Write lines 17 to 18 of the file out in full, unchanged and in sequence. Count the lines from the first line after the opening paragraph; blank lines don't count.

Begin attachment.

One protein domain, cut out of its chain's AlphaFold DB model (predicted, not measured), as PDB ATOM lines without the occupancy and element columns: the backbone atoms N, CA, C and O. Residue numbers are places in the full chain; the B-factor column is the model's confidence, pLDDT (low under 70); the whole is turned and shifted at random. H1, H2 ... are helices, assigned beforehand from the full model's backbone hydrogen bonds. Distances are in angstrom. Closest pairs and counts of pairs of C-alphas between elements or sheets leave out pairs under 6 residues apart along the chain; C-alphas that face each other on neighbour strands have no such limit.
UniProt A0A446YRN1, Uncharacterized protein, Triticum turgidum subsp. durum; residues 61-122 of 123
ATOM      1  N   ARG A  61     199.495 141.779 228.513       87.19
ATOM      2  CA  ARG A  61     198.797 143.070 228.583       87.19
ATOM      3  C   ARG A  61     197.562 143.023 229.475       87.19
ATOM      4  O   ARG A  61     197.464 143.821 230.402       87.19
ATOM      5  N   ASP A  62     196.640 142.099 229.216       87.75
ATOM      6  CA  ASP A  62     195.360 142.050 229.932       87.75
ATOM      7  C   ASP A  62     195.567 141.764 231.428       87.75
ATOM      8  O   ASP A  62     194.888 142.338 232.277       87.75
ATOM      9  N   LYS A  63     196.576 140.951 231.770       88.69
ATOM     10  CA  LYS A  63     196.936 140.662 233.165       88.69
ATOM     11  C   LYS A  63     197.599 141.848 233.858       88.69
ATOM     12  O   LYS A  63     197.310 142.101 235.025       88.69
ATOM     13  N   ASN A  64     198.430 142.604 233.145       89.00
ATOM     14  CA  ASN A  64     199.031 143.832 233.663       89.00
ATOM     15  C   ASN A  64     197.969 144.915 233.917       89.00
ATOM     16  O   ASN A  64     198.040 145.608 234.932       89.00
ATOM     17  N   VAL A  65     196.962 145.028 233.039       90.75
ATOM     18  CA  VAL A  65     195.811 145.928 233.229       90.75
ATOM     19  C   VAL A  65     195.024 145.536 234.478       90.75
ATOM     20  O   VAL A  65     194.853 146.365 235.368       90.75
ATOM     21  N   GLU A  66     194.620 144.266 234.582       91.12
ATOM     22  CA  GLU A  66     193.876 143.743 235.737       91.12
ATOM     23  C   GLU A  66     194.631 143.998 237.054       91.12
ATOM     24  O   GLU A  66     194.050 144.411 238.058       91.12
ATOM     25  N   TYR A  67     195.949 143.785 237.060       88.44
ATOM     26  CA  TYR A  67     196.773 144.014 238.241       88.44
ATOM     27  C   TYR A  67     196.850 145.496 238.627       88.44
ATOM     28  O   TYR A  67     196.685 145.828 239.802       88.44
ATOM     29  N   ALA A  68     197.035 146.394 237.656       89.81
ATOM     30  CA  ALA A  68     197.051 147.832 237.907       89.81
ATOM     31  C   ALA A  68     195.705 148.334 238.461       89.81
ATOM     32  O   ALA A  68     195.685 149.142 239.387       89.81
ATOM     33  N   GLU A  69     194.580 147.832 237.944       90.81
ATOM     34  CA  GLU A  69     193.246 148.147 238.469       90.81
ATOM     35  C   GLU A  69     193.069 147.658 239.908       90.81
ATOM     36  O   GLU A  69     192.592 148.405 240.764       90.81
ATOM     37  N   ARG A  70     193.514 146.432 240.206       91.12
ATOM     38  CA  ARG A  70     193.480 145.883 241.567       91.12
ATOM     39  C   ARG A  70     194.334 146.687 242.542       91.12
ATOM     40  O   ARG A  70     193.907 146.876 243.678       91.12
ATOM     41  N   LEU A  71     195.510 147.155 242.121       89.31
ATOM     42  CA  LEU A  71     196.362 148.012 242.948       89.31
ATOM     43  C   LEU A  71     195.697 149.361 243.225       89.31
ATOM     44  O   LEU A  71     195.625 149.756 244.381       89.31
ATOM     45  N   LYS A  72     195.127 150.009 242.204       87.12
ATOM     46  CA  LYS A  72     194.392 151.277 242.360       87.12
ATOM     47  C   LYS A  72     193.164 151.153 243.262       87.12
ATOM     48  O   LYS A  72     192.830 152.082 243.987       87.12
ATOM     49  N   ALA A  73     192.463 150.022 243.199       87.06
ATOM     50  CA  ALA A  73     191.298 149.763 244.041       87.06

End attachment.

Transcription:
ATOM     16  O   ASN A  64     198.040 145.608 234.932       89.00
ATOM     17  N   VAL A  65     196.962 145.028 233.039       90.75